Imageboards: Monitoring the Hotbeds of Extremism and Radicalism

Posted on September 19, 2019 by Noa Hassidim

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When two mass shooting attacks happened within hours of one another in the US last month, few might have guessed that a network of relatively unknown internet forums could have provided the common inspiration for both attackers to carry out their crimes.

The El Paso and Dayton shootings, although shocking, were both merely a symptom of the growing problem of transnational right-wing extremism. It’s a problem which straddles borders and political ideology. And a minority of its adherents are taking to internet forums, bulletin sites, and message boards to find like-minded individuals and coordinate attacks.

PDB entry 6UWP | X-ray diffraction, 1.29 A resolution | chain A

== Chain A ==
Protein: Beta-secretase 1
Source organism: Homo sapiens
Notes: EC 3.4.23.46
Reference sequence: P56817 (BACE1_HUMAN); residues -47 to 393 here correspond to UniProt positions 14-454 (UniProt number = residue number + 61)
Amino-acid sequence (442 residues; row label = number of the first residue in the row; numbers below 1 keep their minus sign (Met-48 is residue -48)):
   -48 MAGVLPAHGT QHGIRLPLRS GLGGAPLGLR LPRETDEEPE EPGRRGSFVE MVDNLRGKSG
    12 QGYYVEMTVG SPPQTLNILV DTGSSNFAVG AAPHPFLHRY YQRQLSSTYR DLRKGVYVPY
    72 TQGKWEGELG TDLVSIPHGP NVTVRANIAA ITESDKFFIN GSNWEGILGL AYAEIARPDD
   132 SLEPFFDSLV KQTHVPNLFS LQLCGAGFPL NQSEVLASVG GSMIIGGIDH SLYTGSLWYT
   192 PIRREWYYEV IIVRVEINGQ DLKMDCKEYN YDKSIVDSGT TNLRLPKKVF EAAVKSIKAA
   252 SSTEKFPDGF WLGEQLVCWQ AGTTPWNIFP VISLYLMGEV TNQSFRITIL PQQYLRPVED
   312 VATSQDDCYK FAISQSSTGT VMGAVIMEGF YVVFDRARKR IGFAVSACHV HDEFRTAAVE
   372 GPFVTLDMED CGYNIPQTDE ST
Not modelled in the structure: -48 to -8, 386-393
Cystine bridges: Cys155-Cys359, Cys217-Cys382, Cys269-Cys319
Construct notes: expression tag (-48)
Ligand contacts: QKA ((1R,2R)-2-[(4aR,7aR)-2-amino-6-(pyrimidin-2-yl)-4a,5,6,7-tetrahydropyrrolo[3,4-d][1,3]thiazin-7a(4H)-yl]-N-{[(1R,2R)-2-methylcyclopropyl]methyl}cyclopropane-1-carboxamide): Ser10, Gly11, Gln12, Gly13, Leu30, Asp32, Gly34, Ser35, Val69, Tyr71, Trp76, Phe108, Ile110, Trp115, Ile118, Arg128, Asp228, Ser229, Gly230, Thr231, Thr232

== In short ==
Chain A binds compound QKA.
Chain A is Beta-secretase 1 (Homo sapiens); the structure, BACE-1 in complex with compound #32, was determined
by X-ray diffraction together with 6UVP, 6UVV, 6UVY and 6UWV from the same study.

Two such imageboards are 4chan and 8chan (also known as infinitychan) which share a similar-sounding name but are, in fact, not related. They are, however, both well-known breeding grounds for radicalism and extremism. In 8chan’s case, given that it is still accessible through the “open web”, it can be regarded as something of an anomaly among extremist websites — it is hiding in plain sight among the many less radical forums that constitute the better-known “open” internet that all users are familiar with.

Many imageboards containing extremist content, however, can only be accessed via the dark web — and achieving comprehensive coverage over these forums is key to enabling law enforcement agencies to detect malevolent actors before they act on their plans.

The Difficulty of Monitoring the Dark Web

Webhose has developed a Cyber API that is solely focused on returning results from the so-called dark web. To understand the value of a structured data stream that captures dark web imageboards, it’s helpful to understand the technical complications that surround trying to capture content shared over these channels.